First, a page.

by Brian Lindenmuth
“This movie is about duality and this idea that for however we define the word ‘us,’ for there to be an ‘us’ there has to be a ‘them,’” said Peele. “It can be your class, your country, your family. The way we think about ‘them’ informs the way we think about ‘us.’” — Jordan Peele
What if I told you that Us is a horror movie that has something to say about African American poetry and poets?
Us is densely packed with allusions, references, and, in the modern parlance of our times, Easter eggs. The script is very well thought out and all references in it are likely intended. So, what does that have to do with poetry?
Sit a minute, let me bring poetry into the Us discussion. Don’t worry, I’m talking themes here and Us won’t be spoiled.
For my money, Langston Hughes is the best American poet of the 20th century. If you disagree, he better be in your top five or we can’t be friends.
There is a moment in the film when Adelaide says, “We’re Americans,” when asked who they are.
This odd and unsettling line brings to mind the 1926 Hughes poem “I, Too”; specifically the final line:
Langston Hughes’ relevance continues to assert itself today as marginalized voices continue the struggle of being allowed to speak for themselves. But he is one of many great black poets that America has produced.
Before Langston Hughes, there was Paul Laurence Dunbar, a poet whose work is largely forgotten, perhaps because he often wrote in what was then called the negro dialect (a precursor to AAVE that attempted to capture the speech patterns of black Americans in writing). Dunbar doesn’t deserve to be forgotten:
This poem, “We Wear the Mask”, published in 1895 and 1896, makes its themes clear. And even if you’ve only seen the trailer for Us, you can see the indirect and possibly direct influence.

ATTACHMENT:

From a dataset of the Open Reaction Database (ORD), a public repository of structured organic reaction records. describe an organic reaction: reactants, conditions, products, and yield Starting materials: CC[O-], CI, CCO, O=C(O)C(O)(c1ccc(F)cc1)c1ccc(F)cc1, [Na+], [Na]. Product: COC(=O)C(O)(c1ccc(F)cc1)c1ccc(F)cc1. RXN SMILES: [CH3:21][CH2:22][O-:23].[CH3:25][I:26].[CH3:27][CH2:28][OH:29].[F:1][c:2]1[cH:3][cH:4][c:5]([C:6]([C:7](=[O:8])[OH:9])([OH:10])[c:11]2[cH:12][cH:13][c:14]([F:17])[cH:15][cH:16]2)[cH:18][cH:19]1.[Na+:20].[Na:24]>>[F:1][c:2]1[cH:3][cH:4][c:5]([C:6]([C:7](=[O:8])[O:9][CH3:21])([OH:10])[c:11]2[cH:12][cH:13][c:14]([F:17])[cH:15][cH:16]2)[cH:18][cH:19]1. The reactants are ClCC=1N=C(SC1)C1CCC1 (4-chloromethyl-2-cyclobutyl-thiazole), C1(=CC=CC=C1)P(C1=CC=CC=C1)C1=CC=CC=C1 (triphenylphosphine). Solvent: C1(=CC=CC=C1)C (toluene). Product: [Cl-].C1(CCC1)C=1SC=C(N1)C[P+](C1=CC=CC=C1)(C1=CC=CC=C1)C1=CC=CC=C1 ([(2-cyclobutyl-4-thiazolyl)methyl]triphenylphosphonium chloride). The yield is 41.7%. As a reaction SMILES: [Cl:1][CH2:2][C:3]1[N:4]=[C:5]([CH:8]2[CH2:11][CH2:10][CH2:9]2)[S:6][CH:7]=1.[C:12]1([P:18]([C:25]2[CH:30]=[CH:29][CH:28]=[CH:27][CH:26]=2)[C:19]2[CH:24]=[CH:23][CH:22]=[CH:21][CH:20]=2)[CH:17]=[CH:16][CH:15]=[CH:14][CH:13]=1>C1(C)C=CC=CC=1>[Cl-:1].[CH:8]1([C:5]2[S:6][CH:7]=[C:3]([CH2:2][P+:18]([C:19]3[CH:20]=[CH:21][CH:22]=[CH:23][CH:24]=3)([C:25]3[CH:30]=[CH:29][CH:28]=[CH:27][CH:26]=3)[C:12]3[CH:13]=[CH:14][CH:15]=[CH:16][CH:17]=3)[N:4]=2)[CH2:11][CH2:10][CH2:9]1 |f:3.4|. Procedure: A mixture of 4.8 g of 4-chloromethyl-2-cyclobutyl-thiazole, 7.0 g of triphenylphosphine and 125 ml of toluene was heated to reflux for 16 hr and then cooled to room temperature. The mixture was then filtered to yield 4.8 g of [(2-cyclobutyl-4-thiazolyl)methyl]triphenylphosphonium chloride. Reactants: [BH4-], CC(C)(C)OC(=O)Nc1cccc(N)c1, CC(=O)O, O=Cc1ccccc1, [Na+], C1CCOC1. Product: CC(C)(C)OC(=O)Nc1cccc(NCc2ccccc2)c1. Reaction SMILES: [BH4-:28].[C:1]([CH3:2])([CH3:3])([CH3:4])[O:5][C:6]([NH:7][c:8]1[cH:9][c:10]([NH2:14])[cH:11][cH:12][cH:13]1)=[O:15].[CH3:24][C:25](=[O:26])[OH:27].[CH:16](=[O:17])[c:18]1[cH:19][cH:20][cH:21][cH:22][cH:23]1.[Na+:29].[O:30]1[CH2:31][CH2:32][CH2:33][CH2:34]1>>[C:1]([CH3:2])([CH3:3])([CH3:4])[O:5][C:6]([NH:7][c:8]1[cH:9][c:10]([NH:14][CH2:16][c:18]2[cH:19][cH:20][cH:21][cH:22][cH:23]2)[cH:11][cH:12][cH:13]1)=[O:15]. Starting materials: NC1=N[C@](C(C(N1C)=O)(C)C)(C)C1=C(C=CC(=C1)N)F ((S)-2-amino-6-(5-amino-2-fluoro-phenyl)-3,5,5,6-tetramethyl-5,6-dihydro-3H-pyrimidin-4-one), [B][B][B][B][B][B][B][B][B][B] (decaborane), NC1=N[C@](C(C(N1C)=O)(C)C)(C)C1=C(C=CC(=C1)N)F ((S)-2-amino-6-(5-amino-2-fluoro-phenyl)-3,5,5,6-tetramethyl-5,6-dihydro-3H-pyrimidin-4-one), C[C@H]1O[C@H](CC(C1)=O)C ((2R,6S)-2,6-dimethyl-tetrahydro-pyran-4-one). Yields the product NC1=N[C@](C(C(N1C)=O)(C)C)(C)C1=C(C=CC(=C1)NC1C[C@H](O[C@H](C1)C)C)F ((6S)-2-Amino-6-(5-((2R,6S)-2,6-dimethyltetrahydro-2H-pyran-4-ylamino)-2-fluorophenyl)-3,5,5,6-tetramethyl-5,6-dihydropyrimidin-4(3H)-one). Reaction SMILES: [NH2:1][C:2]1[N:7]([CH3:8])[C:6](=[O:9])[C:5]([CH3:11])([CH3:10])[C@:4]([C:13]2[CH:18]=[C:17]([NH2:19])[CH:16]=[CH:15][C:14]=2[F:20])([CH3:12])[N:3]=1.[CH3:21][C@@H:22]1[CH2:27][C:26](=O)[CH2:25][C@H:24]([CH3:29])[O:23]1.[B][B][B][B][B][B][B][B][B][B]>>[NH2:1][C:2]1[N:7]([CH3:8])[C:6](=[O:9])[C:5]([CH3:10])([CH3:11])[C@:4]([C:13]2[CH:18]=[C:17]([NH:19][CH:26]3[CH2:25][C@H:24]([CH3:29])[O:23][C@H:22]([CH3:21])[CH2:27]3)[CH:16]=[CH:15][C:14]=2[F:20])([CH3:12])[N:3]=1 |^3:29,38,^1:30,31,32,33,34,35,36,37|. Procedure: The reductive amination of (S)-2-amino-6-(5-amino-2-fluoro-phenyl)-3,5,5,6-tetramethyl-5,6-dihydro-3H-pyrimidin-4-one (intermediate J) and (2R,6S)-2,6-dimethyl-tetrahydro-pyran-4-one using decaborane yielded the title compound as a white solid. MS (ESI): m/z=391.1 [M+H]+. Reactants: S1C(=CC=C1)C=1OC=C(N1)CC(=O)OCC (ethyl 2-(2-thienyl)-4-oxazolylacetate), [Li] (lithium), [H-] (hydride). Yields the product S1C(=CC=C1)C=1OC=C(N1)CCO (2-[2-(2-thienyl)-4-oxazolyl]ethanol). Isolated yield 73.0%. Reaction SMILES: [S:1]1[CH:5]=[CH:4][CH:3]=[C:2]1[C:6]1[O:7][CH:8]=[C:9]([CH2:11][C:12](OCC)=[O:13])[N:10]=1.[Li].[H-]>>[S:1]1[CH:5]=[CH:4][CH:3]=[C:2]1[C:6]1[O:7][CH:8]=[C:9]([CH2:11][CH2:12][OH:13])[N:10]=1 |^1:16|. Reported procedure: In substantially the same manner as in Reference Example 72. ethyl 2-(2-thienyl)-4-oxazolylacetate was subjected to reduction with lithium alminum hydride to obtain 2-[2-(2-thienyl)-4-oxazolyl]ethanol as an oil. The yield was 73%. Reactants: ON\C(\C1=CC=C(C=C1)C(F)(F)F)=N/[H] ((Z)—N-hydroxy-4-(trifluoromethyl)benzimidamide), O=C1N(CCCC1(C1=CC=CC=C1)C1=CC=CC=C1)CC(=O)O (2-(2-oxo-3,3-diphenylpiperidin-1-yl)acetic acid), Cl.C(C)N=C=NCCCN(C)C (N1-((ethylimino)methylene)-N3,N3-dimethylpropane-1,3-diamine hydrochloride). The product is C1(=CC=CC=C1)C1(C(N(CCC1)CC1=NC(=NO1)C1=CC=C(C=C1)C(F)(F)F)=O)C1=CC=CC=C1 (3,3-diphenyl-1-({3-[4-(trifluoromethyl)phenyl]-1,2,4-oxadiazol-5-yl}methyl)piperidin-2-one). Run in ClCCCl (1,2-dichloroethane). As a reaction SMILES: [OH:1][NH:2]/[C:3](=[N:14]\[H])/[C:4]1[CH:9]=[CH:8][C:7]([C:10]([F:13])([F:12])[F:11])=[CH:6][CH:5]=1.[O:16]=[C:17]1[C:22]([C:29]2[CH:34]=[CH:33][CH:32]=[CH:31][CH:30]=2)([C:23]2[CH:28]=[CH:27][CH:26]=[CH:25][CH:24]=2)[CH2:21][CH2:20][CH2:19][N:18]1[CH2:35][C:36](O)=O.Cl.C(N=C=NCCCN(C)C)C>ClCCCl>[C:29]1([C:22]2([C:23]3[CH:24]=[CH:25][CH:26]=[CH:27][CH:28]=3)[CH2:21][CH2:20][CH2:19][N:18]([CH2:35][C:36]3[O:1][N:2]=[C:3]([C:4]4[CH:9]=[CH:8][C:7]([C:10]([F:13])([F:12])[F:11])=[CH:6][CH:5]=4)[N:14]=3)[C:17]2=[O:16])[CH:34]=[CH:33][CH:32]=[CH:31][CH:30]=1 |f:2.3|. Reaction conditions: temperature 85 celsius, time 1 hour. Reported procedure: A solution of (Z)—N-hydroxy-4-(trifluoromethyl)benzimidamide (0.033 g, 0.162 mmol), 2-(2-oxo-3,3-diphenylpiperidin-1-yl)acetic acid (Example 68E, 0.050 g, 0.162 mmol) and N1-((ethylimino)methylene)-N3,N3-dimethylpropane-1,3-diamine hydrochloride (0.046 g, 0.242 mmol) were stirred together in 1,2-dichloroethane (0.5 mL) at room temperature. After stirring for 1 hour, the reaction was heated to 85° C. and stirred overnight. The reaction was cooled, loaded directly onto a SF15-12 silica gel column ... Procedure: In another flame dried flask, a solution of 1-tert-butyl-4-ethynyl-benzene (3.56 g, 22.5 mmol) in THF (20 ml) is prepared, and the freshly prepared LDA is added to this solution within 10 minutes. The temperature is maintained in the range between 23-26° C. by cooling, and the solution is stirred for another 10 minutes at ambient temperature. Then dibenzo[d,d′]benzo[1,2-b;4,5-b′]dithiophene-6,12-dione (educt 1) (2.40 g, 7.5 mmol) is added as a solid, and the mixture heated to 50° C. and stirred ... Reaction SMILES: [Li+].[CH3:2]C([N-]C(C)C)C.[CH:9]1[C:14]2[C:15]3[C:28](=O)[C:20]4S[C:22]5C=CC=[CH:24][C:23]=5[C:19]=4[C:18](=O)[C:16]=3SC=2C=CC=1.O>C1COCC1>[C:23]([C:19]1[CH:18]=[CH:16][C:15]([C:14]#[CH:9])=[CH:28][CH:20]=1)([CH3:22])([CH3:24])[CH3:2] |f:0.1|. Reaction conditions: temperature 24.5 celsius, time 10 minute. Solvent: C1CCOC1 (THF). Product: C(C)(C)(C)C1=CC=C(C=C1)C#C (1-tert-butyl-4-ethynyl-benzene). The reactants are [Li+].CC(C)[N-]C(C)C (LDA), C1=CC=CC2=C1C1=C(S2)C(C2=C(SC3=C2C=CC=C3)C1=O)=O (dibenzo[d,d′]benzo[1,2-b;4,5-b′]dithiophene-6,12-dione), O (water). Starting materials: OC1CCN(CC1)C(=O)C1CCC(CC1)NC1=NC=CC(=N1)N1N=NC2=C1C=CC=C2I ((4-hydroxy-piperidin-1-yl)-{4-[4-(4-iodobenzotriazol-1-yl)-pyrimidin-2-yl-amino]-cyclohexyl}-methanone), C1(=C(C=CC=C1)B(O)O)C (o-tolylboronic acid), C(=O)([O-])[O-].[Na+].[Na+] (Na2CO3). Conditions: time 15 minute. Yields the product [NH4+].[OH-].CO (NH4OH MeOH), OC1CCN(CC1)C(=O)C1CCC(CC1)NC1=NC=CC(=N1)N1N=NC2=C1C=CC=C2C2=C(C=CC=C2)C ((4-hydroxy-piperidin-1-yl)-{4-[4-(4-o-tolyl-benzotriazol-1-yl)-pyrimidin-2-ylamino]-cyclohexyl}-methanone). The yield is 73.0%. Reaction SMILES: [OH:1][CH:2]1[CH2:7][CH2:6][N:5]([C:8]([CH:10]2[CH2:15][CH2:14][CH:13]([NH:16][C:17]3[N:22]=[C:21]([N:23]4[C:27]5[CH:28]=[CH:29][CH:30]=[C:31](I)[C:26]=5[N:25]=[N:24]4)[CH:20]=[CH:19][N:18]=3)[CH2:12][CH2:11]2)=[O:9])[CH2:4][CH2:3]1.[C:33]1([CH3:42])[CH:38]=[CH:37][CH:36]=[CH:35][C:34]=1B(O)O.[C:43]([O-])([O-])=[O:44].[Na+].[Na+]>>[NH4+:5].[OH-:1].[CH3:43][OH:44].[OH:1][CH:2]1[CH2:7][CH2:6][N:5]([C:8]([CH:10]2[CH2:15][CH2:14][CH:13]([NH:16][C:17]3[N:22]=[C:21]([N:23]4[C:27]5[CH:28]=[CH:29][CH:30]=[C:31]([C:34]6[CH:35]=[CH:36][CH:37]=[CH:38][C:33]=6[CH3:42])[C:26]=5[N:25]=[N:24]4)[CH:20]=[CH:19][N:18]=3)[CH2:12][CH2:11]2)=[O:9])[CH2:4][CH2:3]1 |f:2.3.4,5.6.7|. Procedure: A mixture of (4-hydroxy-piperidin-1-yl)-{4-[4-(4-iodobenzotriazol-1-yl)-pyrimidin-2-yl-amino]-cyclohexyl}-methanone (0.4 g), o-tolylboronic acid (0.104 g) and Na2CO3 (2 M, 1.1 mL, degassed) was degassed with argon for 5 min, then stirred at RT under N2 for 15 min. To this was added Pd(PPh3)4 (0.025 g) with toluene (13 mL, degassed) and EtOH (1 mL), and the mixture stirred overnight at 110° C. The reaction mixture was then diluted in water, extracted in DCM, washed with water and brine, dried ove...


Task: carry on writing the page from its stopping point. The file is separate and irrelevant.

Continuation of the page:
Just a few short years later, W.E.B DuBois would publish The Souls of Black Folk. In it he talks about the idea of “twoness” and “double consciousness”.
“It is a peculiar sensation, this double-consciousness, this sense of always looking at one’s self through the eyes of others, of measuring one’s soul by the tape of a world that looks on in amused contempt and pity. One ever feels his two-ness,—an American, a Negro; two souls, two thoughts, two unreconciled strivings; two warring ideals in one dark body, whose dogged strength alone keeps it from being torn asunder.“
These two ideas are explicitly explored in Us. I don’t know if DuBois read Dunbar, but there is a thematic resonance that links their work.
What we have here is a clear path from poet Paul Laurence Dunbar in the late 19th century, through to the well known and important work of W.E.B DuBois in the early 20th century, carried over into the mid-20th century and expanded in the work of Langston Hughes, right on up to the 21st century with Jordan Peele’s Us.
And that’s how you get to Us through poetry.
**drops the needle back on the record**
“I got 5 on it“